The Common Line presented by Professor John Wylie
Wednesday 13th March 2019; 18:00 – 20:00
Bath Spa University, Newton Park, BA2 9BN (NP.CM.G24)
Drinks, nibbles and chat after lecture
Free to attend but you can book here on Bath Spa Live
The Common Line is the longest possible straight line that can be traced across mainland Britain, without crossing any tidal waters. It can be viewed at http://thecommonline.uk. The Line was originally envisioned by Exeter-based artist Volkhardt Muller, and Professor John Wylie is one of a current team of artists, geographers and creative technologists convened to investigate and intervene in the Line, and the myriad landscapes and communities it intersects. The ultimate, utopian ambition is to realise The Common Line, physically and digitally, as a line of trees, planted and sustained at 20-metre intervals across the entire length of Britain. In this presentation, Prof Wylie will firstly discuss the genesis and determination of The Common Line. From the outset, this has been a project geared towards public audiences and participation. He says this is clearly imperative if plantation and stewardship of The Common Line is to be realised. Work-to-date has focused upon designing a digital-material experience for public users – ultimately, a smartphone-based app through which users can discover the Line, orient and align with it, and engage in digital plantation via augmented reality tools for anchoring digital trees within landscapes. As they have developed this experience and worked with a variety of participants in differing locales, they have also encountered many questions and, at times, antagonisms. As Muller notes, we arrive as strangers with an idea, hopeful that others will see value and merit in this idea. Prof Wylie will discuss these issues also in the context of framing and understanding the Line.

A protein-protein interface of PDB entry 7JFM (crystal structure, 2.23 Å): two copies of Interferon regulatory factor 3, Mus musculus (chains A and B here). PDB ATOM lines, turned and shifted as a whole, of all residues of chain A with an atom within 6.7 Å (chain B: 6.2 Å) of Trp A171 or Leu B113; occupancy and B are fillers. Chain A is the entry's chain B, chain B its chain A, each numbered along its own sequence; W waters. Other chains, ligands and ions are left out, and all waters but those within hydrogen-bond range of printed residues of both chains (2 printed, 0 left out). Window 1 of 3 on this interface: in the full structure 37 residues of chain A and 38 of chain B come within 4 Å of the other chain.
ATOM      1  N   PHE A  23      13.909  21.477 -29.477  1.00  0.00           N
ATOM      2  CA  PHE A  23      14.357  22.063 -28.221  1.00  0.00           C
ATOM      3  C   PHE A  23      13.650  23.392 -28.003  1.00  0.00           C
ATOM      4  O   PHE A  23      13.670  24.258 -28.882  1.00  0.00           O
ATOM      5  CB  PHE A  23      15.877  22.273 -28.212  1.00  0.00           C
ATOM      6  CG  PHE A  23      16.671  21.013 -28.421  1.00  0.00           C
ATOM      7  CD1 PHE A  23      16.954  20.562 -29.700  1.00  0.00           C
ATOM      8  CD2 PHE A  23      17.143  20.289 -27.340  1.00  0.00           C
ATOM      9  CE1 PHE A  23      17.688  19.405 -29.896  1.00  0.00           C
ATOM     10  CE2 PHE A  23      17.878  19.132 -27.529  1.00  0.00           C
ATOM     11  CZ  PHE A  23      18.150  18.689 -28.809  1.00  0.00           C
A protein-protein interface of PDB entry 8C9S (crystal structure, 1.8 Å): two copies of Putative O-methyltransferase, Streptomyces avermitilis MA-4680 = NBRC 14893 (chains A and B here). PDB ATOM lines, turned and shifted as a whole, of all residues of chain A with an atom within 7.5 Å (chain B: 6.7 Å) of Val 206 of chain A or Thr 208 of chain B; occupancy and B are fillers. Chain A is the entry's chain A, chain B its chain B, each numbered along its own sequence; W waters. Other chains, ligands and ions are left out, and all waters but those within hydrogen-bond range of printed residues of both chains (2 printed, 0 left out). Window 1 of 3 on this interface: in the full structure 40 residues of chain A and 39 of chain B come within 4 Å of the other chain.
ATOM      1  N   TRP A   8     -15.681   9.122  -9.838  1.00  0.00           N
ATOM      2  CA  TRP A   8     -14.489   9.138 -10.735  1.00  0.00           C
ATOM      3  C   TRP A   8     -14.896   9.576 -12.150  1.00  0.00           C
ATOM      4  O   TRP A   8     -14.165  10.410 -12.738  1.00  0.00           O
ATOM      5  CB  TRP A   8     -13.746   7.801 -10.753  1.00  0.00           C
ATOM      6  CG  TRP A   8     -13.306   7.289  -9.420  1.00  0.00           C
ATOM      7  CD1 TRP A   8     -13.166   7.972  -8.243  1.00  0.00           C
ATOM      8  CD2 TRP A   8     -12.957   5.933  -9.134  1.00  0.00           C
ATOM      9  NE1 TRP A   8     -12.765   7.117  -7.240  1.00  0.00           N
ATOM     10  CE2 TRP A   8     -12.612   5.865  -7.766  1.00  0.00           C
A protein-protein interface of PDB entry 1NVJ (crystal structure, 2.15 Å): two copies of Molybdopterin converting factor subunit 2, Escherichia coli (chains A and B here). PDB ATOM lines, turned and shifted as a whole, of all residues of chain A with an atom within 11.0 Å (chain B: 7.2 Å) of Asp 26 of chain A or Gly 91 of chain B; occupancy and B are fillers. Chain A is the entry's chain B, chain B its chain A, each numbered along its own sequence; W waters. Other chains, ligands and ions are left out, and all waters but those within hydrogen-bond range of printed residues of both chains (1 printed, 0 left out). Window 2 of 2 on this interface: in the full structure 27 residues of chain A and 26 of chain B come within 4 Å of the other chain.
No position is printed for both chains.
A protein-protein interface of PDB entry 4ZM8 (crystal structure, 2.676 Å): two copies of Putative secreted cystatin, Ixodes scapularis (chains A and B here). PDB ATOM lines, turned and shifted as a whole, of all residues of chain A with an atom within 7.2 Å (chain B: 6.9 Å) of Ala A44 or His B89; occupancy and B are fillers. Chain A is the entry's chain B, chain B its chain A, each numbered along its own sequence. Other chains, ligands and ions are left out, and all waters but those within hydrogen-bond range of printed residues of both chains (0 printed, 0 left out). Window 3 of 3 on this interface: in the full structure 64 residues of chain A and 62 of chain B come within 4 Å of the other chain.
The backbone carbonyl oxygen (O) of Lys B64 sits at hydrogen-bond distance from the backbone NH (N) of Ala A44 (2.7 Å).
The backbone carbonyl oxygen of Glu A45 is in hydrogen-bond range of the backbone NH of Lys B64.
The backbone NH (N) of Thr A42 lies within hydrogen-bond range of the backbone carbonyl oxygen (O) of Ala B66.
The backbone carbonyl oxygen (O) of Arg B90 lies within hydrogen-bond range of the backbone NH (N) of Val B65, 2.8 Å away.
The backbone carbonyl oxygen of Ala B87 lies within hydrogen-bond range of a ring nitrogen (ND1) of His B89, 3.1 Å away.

The second element of the presentation will be more reflective, scoping out from the specifics of their work on The Common Line. What might The Common Line mean as an act of landscaping? And in what ways is this Line in ‘common’? The image of the straight, geometrical, undeviating line sits at odds, it can be argued, with the ontologies and approaches of much current landscape theory, in which landscape is characterised as embodied, affective and performative lifeworld – as an entanglement of lifelines by no means straight. In a more explicitly political register, how might The Common Line align with or cut across the nexus of landscape, belonging and identity? In this context he will discuss how The Common Line may actually work so as to produce deviation, dislocation and decolonial imaginaries of Britain.
Professor Wylie researches and teaches the cultural geographies of landscape. His work focuses on the affective and imaginative dimensions of landscape, exploring topics such as haunting, sensing, moving, remembering, picturing and writing. In recent years he has collaborated with creative practitioners, including visual artists and performers, in AHRC and Leverhulme Trust-funded projects investigating the aesthetics and politics of contemporary landscape experiences. He is Professor of Cultural Geography at the University of Exeter, and one of the editors of cultural geographies (Sage Journals).